Mental events causing physical body events

According to classical models, in any given atom, the nucleus contains 99.9% of the mass of the entire atom and its diameter is only 1/100,000th of the surrounding electron cloud. Given that the size of the entire atom is determined by the orbit of the outermost electron the atom is then 99.9999999999999% open space. The classic model is deterministic, meaning, you can predict its movements.

In quantum mechanics, electrons are not deterministic particles like they are in classical mechanics. An atomic orbital is a mathematical function that describes the wave-like behaviour of either one electron or a pair of electrons in an atom. This function can be used to calculate the probability of finding any electron of an atom in any specific region around the atom's nucleus.

In 1935, Einstein asked a profound question about our understanding of Nature: are objects only influenced by their nearby environment? Or could, as predicted by quantum theory, looking at one object sometimes instantaneously affect another far-away object (he referred to it as spooky action at a distance)?

A Bell test is a real-world physics experiment designed to test the theory of quantum mechanics in relation to two other concepts: the principle of locality and Einstein's concept of local realism. The experiments test whether or not the real world satisfies local realism, which requires the presence of some additional local variables to explain the behaviour of particles like photons and electrons. According to Bell's theorem, if nature actually operates in accord with any theory of local hidden variables, then the results of a Bell test will be constrained in a particular, quantifiable way. If a Bell test is performed in a laboratory and the results are not thus constrained, then they are inconsistent with the hypothesis that local hidden variables exist. Such results would support the position that there is no way to explain the phenomena of quantum mechanics in terms of a more fundamental description of nature that is more in line with the rules of classical physics.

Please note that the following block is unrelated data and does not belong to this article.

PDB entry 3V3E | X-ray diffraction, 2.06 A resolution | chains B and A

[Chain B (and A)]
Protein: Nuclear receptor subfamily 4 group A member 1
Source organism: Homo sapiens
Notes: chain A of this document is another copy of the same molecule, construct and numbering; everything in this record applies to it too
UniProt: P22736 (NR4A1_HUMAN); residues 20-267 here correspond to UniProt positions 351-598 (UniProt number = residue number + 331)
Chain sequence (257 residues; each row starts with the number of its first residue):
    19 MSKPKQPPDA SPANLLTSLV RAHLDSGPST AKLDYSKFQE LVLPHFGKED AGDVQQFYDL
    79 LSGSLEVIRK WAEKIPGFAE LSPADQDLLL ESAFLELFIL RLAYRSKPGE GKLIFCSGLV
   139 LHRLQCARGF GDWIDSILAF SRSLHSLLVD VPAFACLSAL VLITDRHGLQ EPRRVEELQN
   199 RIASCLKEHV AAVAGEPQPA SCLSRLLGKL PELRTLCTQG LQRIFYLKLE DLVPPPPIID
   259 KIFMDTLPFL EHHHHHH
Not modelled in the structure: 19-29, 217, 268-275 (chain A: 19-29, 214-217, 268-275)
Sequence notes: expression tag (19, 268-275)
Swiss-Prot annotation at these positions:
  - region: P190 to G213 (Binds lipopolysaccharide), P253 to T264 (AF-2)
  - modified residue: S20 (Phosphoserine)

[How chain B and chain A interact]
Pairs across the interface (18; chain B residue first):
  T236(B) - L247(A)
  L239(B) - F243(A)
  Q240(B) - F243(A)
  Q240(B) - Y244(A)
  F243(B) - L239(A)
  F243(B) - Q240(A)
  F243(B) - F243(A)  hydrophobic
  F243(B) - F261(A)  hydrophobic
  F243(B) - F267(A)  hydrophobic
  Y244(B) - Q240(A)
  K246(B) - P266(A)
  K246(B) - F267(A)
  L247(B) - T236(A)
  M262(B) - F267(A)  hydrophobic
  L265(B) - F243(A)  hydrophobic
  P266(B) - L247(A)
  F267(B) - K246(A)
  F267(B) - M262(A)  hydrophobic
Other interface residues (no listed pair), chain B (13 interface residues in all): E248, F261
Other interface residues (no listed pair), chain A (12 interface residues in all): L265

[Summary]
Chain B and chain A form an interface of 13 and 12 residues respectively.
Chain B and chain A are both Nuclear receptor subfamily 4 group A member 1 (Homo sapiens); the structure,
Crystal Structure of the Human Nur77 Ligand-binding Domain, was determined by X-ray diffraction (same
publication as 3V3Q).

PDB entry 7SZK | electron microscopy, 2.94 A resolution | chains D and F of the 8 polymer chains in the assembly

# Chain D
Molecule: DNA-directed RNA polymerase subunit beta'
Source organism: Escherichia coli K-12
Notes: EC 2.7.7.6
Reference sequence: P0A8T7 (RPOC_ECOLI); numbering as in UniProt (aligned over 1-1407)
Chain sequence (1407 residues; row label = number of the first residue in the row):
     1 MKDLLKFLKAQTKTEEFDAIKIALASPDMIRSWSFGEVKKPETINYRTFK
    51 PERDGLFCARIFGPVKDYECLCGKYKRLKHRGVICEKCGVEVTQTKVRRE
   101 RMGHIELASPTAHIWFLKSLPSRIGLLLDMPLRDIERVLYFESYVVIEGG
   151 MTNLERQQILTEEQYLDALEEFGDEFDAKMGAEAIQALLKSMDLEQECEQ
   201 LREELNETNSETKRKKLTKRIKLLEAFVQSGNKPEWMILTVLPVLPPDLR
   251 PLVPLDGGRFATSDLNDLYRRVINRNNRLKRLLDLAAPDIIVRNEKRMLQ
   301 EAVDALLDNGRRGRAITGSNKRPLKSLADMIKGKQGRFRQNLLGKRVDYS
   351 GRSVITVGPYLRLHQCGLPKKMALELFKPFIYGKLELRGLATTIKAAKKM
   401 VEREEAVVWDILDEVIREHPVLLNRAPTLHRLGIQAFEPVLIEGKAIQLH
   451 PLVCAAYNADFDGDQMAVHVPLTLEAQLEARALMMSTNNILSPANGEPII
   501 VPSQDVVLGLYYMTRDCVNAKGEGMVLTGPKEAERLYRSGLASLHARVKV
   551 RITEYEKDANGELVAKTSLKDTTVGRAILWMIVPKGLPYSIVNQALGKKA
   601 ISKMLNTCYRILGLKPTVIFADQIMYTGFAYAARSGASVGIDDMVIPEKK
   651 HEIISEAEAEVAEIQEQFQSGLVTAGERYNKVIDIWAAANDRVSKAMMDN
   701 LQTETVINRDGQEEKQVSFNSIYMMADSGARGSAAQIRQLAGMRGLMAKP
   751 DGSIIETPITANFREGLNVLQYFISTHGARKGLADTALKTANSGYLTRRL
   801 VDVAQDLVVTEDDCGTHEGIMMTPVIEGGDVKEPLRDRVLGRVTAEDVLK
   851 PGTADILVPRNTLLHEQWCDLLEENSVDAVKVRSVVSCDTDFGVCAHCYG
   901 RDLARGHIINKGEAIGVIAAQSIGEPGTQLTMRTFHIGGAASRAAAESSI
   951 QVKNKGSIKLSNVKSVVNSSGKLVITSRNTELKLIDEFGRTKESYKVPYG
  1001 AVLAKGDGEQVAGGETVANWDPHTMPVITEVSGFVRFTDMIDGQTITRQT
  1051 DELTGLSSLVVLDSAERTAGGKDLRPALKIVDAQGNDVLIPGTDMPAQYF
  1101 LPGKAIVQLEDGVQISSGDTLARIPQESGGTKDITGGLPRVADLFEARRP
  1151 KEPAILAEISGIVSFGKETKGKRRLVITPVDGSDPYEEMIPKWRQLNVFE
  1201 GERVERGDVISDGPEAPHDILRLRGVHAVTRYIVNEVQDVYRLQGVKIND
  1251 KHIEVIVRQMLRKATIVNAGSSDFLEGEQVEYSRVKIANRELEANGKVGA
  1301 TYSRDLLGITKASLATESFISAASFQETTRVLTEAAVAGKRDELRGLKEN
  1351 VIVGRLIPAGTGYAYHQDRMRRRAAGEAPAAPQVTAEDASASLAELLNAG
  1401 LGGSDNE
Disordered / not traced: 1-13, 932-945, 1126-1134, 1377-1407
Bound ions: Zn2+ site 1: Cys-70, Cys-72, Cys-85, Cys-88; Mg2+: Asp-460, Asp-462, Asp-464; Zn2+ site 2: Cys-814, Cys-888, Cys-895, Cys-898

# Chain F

In 2015, the Hanson Lab successfully performed a loophole-free Bell test 1). We are not living in a super-deterministic world! (as if we didn't know that)

If, as described in quantum mechanics, the indeterminacy of individual particles gets averaged over when large numbers of indeterministic particles get together in chemically or gravitationally bound aggregates and macroscopic adequately deterministic laws “emerge”, physical brain events are not pre-determined by the events in lower hierarchical levels. This implies that not everything can be explained by (reduced to) the basic laws of physics and the world is not causally closed.

Since some “mental events” are large enough information structures to be adequately determined, these mental events can act causally on lower biological and physical levels in the hierarchy, in particular, the mind can move the body and all its contained physical particles, and the mind-body problem is solved. But the debat is not, or the attempts at creating yet another intersubjective mythos.

What the Bleep Do We Know!? (stylized as What tнē #$*! D̄ө ωΣ (k)πow!? and What the #$*! Do We Know!?) is a 2004 American film that combines documentary-style interviews, computer-animated graphics, and a narrative that posits a spiritual connection between quantum physics and consciousness. The plot follows the fictional story of a photographer as she encounters emotional and existential obstacles in her life and begins to consider the idea that individual and group consciousness can influence the material world. Her experiences are offered by the filmmakers to illustrate the film's thesis about quantum physics and consciousness.